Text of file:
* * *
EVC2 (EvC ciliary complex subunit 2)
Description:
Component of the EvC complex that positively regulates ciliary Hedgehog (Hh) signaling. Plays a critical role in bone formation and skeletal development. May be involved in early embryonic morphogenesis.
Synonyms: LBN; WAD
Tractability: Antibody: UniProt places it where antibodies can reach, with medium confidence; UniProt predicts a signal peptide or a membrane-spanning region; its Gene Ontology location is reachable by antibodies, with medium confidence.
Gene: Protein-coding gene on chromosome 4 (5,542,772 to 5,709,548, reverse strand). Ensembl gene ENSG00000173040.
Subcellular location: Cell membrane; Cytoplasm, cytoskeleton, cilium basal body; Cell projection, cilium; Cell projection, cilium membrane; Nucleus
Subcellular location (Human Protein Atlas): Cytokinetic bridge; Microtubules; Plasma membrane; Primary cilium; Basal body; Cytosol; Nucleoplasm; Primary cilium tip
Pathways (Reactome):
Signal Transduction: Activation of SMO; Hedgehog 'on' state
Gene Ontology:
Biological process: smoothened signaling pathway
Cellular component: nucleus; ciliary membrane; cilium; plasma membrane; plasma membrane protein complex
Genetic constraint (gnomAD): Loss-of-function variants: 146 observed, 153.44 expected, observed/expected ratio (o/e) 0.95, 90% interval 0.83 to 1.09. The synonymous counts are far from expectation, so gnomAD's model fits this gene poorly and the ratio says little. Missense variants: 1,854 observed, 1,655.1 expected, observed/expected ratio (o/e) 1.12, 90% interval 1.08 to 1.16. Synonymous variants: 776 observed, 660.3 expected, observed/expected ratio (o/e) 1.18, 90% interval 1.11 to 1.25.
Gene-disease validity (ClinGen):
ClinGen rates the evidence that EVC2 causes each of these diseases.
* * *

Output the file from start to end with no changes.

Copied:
EVC2 (EvC ciliary complex subunit 2)
Description:
Component of the EvC complex that positively regulates ciliary Hedgehog (Hh) signaling. Plays a critical role in bone formation and skeletal development. May be involved in early embryonic morphogenesis.
Synonyms: LBN; WAD
Tractability: Antibody: UniProt places it where antibodies can reach, with medium confidence; UniProt predicts a signal peptide or a membrane-spanning region; its Gene Ontology location is reachable by antibodies, with medium confidence.
Gene: Protein-coding gene on chromosome 4 (5,542,772 to 5,709,548, reverse strand). Ensembl gene ENSG00000173040.
Subcellular location: Cell membrane; Cytoplasm, cytoskeleton, cilium basal body; Cell projection, cilium; Cell projection, cilium membrane; Nucleus
Subcellular location (Human Protein Atlas): Cytokinetic bridge; Microtubules; Plasma membrane; Primary cilium; Basal body; Cytosol; Nucleoplasm; Primary cilium tip
Pathways (Reactome):
Signal Transduction: Activation of SMO; Hedgehog 'on' state
Gene Ontology:
Biological process: smoothened signaling pathway
Cellular component: nucleus; ciliary membrane; cilium; plasma membrane; plasma membrane protein complex
Genetic constraint (gnomAD): Loss-of-function variants: 146 observed, 153.44 expected, observed/expected ratio (o/e) 0.95, 90% interval 0.83 to 1.09. The synonymous counts are far from expectation, so gnomAD's model fits this gene poorly and the ratio says little. Missense variants: 1,854 observed, 1,655.1 expected, observed/expected ratio (o/e) 1.12, 90% interval 1.08 to 1.16. Synonymous variants: 776 observed, 660.3 expected, observed/expected ratio (o/e) 1.18, 90% interval 1.11 to 1.25.
Gene-disease validity (ClinGen):
ClinGen rates the evidence that EVC2 causes each of these diseases.